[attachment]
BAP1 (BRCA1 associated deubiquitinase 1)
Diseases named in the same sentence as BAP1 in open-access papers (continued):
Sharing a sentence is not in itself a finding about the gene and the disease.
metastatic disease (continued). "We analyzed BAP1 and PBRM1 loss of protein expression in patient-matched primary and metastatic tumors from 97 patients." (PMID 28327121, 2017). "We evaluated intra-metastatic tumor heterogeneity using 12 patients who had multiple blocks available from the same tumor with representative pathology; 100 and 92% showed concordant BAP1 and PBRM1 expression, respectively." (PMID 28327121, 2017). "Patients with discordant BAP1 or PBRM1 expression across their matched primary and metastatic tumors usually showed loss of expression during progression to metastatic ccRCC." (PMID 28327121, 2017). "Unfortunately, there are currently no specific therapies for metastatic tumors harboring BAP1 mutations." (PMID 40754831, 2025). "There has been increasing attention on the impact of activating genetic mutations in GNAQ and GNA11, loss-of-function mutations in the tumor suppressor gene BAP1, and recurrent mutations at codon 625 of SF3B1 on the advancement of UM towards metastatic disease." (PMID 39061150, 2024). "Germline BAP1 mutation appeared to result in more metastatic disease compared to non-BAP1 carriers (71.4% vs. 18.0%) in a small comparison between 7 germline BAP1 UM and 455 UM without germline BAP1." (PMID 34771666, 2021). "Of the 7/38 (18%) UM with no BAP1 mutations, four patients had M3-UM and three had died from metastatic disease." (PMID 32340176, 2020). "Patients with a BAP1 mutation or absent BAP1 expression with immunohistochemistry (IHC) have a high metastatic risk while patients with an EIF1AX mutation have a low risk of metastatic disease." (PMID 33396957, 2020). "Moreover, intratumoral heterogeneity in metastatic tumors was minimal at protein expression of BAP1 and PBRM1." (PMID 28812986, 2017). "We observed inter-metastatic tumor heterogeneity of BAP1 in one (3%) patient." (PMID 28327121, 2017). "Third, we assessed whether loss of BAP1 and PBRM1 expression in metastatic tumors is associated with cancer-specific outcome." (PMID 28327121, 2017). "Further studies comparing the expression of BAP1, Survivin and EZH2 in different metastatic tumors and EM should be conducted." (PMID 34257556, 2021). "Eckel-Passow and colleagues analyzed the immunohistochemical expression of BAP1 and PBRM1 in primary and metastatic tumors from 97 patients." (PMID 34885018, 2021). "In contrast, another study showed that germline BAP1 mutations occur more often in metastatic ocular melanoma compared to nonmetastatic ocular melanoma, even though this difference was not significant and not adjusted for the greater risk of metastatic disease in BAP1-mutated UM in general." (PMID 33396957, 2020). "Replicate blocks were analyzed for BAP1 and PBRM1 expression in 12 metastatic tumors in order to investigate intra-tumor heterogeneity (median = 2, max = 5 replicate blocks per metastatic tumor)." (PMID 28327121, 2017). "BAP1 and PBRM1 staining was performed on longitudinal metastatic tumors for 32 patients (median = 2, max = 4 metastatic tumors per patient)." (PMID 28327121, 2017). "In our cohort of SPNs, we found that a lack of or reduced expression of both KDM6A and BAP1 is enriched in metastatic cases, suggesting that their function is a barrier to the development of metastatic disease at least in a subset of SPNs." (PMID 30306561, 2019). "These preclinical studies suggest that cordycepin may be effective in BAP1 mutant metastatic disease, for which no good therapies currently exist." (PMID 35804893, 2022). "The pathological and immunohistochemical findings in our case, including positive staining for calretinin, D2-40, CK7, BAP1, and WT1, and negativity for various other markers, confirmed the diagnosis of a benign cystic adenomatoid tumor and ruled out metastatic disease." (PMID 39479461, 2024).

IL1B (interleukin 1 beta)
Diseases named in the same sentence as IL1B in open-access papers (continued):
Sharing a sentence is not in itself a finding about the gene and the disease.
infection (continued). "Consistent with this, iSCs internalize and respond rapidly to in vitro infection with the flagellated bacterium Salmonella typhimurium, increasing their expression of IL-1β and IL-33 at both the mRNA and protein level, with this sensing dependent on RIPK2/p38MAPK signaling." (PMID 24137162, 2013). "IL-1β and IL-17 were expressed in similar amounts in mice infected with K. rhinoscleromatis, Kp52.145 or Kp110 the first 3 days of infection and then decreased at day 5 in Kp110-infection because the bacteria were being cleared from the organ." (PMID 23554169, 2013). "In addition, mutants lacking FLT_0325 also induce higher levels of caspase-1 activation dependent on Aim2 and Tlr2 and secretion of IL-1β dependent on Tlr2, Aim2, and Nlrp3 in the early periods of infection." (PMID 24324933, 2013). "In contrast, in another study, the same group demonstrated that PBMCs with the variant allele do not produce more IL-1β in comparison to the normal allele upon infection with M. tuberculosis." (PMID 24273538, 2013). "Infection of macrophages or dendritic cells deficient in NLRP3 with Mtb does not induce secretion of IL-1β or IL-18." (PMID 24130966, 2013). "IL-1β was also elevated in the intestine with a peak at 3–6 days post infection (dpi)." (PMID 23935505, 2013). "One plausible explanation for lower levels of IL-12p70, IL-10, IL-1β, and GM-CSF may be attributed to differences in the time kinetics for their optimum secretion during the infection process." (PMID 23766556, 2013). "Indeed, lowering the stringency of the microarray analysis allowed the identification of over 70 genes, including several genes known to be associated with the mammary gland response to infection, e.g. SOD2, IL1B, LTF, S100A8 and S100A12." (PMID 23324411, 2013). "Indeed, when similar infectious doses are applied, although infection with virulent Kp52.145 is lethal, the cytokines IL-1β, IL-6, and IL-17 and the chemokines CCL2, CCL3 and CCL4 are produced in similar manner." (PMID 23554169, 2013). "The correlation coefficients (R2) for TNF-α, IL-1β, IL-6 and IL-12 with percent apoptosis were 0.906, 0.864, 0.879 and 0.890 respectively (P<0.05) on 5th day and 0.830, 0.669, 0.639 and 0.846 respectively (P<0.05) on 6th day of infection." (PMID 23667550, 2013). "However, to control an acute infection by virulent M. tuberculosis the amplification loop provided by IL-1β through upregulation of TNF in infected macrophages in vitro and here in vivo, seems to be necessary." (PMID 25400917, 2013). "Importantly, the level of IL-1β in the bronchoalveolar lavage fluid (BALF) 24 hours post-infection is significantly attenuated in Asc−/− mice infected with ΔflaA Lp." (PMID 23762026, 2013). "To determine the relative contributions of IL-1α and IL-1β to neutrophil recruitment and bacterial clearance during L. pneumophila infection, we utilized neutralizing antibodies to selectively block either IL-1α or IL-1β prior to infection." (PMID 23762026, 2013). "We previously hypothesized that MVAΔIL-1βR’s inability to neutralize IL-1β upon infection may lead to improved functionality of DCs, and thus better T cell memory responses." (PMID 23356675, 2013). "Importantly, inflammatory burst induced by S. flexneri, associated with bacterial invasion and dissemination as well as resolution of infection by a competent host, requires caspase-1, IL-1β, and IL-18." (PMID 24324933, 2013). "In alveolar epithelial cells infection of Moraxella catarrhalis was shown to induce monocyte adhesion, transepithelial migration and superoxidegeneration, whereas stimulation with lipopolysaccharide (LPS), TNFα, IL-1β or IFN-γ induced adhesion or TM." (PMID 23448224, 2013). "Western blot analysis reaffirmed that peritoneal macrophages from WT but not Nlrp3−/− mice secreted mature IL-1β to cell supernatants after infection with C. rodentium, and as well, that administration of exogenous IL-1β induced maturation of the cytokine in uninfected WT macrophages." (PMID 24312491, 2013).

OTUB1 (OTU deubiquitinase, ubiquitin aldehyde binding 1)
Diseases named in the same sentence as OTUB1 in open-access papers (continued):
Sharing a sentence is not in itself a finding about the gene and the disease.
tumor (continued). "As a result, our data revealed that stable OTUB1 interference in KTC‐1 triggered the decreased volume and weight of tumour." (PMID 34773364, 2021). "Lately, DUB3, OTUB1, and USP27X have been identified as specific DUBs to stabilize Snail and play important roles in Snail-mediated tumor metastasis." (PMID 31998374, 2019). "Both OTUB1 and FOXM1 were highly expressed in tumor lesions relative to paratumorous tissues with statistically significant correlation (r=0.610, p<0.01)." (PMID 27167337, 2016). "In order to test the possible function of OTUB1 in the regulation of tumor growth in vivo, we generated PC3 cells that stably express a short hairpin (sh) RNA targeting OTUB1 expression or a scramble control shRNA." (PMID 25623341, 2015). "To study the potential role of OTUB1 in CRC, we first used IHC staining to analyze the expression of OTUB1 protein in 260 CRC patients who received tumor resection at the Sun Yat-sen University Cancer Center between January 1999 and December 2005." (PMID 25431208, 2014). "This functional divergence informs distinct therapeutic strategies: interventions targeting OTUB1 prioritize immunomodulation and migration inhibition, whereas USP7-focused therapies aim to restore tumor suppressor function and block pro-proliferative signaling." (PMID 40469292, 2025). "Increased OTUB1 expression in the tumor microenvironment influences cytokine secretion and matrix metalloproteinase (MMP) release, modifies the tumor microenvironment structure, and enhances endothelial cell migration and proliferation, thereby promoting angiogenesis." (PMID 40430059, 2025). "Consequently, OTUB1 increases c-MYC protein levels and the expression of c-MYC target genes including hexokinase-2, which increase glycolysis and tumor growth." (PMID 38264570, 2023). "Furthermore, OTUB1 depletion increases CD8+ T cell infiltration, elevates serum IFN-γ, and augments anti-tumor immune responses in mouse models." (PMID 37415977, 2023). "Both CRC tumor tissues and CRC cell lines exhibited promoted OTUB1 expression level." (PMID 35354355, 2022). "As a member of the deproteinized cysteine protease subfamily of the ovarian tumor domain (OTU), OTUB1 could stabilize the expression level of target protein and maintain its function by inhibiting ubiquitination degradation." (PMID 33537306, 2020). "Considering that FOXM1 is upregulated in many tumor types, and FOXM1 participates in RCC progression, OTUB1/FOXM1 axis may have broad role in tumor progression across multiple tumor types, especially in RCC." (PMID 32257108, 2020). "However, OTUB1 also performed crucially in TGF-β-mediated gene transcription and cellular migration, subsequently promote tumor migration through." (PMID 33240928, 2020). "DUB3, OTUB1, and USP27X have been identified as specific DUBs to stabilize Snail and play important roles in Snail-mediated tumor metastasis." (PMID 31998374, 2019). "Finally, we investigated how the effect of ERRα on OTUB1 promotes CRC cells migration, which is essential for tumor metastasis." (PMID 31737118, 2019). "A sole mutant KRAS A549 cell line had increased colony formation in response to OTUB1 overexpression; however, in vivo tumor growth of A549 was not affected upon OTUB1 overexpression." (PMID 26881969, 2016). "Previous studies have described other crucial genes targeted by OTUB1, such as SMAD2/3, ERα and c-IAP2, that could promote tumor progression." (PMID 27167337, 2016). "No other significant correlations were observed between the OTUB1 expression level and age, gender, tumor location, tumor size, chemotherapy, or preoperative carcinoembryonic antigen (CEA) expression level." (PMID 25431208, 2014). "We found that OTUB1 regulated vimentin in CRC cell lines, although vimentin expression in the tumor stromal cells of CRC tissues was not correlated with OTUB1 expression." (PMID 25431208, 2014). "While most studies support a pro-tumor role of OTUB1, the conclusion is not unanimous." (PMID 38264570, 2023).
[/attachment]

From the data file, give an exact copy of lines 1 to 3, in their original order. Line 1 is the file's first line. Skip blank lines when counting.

BAP1 (BRCA1 associated deubiquitinase 1)
Diseases named in the same sentence as BAP1 in open-access papers (continued):
Sharing a sentence is not in itself a finding about the gene and the disease.